III. The Road Home
Rumbling back over the road, the sun was no longer right overhead, quartering behind him, his headache was gone, no longer the flatulent ox made his belly flip-flop in his throat, he had began to look around more. Often the look around at the small birds now that flew from tree to tree and wheeled overhead.
One bird, fell from a tree, landing on the ground and Jona laughed slightly feeling sorry for the bird, but had no time to deal with the plight of the flying critter.
Jona trundled past the young bird, it made an odd noise, but then took wing, and Jona saw its shape appeared like no other bird he had ever seen.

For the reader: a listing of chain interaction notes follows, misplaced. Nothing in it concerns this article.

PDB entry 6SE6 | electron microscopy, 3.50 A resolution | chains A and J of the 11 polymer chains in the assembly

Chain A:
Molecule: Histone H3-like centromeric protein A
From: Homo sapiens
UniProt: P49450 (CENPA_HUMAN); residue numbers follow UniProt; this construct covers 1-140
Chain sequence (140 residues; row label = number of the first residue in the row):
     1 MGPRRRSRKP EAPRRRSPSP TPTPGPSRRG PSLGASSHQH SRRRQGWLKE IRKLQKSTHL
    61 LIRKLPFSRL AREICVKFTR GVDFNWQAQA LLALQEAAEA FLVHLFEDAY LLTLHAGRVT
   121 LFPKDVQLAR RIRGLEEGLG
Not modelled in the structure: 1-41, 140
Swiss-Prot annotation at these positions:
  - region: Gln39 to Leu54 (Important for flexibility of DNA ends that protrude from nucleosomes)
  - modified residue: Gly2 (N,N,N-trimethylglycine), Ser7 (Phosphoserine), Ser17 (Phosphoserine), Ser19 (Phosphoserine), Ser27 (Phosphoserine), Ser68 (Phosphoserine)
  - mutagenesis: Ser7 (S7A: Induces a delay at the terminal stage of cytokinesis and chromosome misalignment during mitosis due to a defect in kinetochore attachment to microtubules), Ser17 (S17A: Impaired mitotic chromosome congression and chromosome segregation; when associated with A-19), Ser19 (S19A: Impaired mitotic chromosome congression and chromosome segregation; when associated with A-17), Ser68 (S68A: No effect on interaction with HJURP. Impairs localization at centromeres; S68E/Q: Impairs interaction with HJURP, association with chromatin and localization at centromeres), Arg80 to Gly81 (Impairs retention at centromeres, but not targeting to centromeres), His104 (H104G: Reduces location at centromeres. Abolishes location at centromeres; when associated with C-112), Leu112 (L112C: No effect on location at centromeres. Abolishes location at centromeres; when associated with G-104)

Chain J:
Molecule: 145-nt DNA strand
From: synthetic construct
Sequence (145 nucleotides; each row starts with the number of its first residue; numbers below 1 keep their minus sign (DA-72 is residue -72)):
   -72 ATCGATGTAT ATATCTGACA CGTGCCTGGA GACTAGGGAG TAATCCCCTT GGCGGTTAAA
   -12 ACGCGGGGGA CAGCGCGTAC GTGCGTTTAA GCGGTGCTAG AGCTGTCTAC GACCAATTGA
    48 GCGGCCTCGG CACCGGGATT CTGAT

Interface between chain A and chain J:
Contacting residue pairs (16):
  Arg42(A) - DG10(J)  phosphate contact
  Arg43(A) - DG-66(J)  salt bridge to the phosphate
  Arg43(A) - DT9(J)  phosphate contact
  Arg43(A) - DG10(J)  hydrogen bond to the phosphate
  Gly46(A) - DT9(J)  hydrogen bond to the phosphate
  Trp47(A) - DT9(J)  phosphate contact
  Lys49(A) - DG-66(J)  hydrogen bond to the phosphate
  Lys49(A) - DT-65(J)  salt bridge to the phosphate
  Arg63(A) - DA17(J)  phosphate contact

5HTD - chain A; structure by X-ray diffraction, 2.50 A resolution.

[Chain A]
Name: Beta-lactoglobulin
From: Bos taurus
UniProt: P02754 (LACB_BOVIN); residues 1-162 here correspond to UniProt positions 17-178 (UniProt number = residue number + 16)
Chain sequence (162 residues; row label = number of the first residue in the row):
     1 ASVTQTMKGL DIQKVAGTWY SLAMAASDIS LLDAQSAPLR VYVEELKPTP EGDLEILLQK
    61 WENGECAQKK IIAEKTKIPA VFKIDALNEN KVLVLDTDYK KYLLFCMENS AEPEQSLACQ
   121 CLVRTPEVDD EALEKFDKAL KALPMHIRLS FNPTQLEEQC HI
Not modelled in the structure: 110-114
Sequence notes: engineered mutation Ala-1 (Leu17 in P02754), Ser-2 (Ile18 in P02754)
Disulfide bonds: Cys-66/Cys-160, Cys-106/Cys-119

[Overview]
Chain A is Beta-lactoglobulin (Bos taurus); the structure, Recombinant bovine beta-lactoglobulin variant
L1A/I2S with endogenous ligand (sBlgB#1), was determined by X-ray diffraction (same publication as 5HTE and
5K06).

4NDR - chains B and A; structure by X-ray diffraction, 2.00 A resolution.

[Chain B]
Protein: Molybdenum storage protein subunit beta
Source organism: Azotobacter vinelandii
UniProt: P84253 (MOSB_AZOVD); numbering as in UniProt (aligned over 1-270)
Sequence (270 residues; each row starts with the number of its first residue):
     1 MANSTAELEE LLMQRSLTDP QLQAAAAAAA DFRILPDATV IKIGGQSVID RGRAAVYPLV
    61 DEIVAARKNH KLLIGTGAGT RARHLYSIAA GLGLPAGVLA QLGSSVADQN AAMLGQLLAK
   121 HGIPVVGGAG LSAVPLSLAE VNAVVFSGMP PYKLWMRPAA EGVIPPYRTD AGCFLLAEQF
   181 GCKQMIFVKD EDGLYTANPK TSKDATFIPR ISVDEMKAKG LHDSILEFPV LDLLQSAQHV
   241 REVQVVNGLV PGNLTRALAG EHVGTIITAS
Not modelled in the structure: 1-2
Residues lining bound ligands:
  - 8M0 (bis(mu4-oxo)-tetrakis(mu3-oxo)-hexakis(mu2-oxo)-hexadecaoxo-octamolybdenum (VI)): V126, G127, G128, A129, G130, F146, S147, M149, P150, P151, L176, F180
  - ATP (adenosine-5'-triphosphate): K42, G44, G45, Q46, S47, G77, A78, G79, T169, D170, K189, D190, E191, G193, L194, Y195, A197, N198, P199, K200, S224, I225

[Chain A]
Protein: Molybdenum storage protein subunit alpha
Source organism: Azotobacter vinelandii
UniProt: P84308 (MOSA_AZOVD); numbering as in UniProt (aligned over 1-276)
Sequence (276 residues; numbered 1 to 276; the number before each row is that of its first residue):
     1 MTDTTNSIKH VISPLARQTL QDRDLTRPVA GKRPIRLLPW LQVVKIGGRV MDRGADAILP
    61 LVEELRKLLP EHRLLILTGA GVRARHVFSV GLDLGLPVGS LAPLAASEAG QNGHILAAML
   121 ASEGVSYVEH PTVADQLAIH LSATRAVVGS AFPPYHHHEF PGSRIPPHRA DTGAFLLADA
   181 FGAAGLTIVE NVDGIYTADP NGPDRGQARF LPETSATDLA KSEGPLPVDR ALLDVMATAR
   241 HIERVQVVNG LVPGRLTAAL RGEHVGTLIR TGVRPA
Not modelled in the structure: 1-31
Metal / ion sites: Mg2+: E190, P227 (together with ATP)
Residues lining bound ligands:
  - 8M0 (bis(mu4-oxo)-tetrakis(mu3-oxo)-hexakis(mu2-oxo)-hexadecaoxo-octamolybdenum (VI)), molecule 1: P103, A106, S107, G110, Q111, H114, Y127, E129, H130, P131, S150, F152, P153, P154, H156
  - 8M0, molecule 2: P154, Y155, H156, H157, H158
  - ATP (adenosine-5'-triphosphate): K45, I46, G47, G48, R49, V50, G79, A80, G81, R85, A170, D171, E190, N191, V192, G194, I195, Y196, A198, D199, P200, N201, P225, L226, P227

It disappeared into a tree once again, Jona shook his head at the ugly bird, it must have been the power of the distilled spirits still messing with his eyes as he rode on in the wagon, the smell of the peat as he bounced down the path no longer bothering him as much as the time wore on.
Jona was feeling more like a person instead of the underside of the ox-hoof and promised himself no more drinking before finding out what the next day would bring. His ma and pa were known to have had tremendous parties and had a whole next day to rest— but had planned it far in advance.
A touch of wisdom, Jona nodded and heard a familiar sound. Turning his head, he saw that oddly shaped bird again as it flitted by, but Jona lost it in the sun as the erratic flying creature zipped past as he approached the harbor where the black ship docked.